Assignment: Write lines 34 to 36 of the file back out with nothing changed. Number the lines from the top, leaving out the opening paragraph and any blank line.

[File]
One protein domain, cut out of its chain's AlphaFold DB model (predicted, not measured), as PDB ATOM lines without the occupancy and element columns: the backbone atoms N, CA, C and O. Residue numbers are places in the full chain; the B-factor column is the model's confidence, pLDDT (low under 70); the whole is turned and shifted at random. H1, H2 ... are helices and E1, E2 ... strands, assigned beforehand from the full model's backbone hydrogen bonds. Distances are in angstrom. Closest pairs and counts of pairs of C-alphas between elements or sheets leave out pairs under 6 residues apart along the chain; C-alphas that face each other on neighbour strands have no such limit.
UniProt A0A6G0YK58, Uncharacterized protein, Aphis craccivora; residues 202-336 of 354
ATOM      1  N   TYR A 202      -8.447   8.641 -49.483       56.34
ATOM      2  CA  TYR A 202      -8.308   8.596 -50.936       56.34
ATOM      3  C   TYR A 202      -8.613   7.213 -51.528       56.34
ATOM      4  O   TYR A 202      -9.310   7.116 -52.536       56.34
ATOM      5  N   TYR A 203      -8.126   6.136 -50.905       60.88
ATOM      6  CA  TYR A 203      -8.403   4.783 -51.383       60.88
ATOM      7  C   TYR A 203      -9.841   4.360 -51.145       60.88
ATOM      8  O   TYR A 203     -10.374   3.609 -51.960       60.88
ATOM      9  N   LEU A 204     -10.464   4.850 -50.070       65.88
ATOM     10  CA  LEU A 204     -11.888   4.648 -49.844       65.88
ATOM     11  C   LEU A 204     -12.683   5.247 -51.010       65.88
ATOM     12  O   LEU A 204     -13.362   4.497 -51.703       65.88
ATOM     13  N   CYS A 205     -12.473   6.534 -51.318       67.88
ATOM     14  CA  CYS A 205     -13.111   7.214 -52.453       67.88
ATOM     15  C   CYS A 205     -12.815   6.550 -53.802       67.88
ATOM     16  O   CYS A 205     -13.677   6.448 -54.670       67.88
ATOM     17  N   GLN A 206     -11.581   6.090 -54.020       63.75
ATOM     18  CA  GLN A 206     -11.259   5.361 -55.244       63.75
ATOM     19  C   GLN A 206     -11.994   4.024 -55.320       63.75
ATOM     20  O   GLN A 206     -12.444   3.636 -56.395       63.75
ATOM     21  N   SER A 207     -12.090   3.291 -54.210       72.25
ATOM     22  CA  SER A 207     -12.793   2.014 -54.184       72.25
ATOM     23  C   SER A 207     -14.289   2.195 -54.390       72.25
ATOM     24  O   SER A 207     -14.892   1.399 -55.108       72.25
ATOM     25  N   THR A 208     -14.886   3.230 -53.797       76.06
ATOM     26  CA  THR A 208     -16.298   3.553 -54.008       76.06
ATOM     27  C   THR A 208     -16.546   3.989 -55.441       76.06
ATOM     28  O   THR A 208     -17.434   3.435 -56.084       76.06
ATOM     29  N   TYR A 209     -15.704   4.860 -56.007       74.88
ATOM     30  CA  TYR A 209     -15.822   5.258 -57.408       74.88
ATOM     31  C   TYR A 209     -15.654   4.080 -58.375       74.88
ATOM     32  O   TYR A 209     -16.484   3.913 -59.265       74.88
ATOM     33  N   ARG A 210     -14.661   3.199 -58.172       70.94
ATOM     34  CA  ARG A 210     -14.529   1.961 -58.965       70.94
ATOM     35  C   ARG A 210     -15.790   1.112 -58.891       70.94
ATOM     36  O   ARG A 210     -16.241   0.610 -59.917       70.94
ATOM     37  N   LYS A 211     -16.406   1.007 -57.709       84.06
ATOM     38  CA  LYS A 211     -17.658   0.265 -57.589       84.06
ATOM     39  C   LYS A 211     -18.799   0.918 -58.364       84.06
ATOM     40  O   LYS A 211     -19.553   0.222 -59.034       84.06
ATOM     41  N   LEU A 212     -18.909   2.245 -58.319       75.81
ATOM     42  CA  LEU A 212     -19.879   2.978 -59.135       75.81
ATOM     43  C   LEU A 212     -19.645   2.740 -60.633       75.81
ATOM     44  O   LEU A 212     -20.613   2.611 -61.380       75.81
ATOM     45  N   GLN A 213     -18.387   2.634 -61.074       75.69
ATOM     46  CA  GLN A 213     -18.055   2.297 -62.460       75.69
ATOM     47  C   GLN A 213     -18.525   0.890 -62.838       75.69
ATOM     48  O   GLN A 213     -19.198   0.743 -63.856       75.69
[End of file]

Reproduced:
ATOM     33  N   ARG A 210     -14.661   3.199 -58.172       70.94
ATOM     34  CA  ARG A 210     -14.529   1.961 -58.965       70.94
ATOM     35  C   ARG A 210     -15.790   1.112 -58.891       70.94